Overseas service saw the 1st Battalion posted to Cyprus from 1978 to 1980 as the Western Sovereign Base Area Resident Battalion, and again in 1983, where they saw service with the United Nations. A company was dispatched to the Falkland Islands in the aftermath of the 1982 war.[3] The 1st Battalion returned to Cyprus as the Eastern Sovereign Base Area Resident Battalion from 2004 to 2005.[3]

In 1996 the 1st Battalion served as part of IFOR in Bosnia operating in the area known as "The Anvil".[2]

The regiment's 1st Battalion saw service in Iraq in the months immediately following Operation Telic, from June to November 2003. Given responsibility for Iraq's second city, Basra, it gained much praise for its efforts to restore security and civil order.[2]

On 16 December 2004, it was announced that the Queen's Lancashire Regiment would be merged with the King's Regiment and the King's Own Royal Border Regiment into the Duke of Lancaster's Regiment (King's Lancashire and Border). On 1 July 2006, the 1st Battalion, Queen's Lancashire Regiment became the 1st Battalion, Duke of Lancaster's Regiment.[4]

Territorials[edit]

As well as the regular 1st Battalion, the regiment also had a Territorial Army 4th Battalion, which was formed on 1 April 1975, with headquarters at Kimberley Barracks, Preston and companies at various times in Ashton-under-Lyne, Blackburn, Blackpool, Bolton, Burnley and Bury.[5] As part of the Strategic Defence Review, the 4th Battalion merged with the 4th Battalion the King's Own Royal Border Regiment to create the Lancastrian and Cumbrian Volunteers in July 1999.[5]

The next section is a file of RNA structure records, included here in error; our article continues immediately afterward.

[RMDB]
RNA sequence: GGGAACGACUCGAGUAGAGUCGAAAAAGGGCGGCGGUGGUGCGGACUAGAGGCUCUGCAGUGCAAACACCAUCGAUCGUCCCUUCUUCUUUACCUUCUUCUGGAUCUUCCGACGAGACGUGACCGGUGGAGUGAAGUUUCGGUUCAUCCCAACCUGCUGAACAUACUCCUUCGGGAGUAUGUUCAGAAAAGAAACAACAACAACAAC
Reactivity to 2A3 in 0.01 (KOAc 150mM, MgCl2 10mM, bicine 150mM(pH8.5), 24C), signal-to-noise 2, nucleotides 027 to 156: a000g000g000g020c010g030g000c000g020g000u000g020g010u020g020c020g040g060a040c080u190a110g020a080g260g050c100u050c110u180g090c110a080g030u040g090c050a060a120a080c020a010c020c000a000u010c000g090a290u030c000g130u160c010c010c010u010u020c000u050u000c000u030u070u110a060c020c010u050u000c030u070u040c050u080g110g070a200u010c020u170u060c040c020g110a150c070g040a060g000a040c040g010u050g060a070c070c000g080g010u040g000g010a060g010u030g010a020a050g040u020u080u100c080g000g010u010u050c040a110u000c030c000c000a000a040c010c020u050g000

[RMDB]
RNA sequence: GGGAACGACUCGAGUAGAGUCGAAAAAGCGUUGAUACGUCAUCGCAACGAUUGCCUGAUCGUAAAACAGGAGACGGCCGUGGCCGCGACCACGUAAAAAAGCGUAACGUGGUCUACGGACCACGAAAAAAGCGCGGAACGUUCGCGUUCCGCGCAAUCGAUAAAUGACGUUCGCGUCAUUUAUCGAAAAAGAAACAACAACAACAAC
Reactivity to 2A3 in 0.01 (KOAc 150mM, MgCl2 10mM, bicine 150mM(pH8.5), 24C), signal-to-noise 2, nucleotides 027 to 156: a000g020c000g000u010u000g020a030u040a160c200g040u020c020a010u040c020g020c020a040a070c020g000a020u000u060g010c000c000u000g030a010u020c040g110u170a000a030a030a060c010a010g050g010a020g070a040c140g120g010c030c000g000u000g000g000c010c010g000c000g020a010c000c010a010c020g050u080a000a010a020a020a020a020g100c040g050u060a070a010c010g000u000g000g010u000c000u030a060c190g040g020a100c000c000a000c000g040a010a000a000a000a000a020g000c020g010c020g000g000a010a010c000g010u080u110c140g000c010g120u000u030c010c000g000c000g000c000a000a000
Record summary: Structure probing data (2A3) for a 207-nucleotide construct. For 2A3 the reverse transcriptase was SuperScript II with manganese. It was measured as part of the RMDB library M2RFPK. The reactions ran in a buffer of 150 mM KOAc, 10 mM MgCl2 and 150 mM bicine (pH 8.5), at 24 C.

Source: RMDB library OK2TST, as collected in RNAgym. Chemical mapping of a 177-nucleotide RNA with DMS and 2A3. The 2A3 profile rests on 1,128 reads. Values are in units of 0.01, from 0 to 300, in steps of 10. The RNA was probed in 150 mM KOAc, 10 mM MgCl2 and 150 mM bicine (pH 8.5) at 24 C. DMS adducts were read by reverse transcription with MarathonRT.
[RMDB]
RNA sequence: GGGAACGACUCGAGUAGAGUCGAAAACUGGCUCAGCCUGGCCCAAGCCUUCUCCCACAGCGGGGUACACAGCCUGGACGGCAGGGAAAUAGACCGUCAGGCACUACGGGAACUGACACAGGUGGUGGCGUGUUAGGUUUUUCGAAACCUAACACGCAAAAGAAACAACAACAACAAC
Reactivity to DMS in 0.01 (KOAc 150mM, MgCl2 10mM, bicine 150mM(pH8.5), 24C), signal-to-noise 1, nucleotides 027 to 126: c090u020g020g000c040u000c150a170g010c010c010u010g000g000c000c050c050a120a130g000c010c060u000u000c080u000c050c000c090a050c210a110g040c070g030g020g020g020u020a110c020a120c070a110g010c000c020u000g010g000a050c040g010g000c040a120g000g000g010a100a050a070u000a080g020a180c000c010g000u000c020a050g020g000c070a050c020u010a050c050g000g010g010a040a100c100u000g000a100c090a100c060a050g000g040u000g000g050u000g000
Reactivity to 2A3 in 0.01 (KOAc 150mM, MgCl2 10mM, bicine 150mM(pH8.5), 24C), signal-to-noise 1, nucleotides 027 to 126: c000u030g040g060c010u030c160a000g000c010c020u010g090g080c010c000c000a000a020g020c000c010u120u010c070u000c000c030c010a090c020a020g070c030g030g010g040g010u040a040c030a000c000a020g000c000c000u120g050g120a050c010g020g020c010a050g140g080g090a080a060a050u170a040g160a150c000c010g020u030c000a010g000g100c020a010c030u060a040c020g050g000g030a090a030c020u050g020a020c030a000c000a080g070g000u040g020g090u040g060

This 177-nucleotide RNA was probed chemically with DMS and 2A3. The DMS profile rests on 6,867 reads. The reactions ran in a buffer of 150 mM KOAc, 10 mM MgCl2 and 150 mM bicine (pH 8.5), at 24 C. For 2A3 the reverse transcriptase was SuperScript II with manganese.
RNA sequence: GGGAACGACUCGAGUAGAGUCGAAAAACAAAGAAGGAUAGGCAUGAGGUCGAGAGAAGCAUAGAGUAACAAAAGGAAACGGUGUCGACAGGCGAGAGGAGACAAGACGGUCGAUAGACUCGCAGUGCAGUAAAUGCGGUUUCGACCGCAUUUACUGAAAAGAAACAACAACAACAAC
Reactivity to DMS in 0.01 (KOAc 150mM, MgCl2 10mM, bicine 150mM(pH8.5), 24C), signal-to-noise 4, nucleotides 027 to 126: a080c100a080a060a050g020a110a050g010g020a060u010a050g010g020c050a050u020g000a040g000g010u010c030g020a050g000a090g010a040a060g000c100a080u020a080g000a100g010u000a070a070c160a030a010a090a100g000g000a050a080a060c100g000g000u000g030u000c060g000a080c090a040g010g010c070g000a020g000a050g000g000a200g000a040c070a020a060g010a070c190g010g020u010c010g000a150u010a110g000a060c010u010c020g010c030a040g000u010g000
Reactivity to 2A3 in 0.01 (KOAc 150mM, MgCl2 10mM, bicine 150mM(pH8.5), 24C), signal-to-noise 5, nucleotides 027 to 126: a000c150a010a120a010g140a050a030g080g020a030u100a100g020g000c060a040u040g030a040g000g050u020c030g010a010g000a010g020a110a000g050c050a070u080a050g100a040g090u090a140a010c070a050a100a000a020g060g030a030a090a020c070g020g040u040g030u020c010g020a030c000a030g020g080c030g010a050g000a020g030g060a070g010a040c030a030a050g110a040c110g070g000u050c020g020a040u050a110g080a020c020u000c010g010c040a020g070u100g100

Abuses In Iraq[edit]

Some months after returning from Iraq the battalion was at the centre of the first serious accusations of abuse against Iraqi prisoners levelled at British soldiers. These accusations were illustrated on the front pages of the Daily Mirror by photographs which the regiment immediately denounced as staged fakes. The regiment then ran a successful campaign, believed to be unique for an active unit of the British Armed Forces, to prove that the pictures were false. After two weeks, the Mirror was forced to admit that it had found "sufficient evidence to suggest that these pictures are fakes and that the Daily Mirror has been the subject of a calculated and malicious hoax." Editor Piers Morgan was forced to resign when he refused to apologise.[6]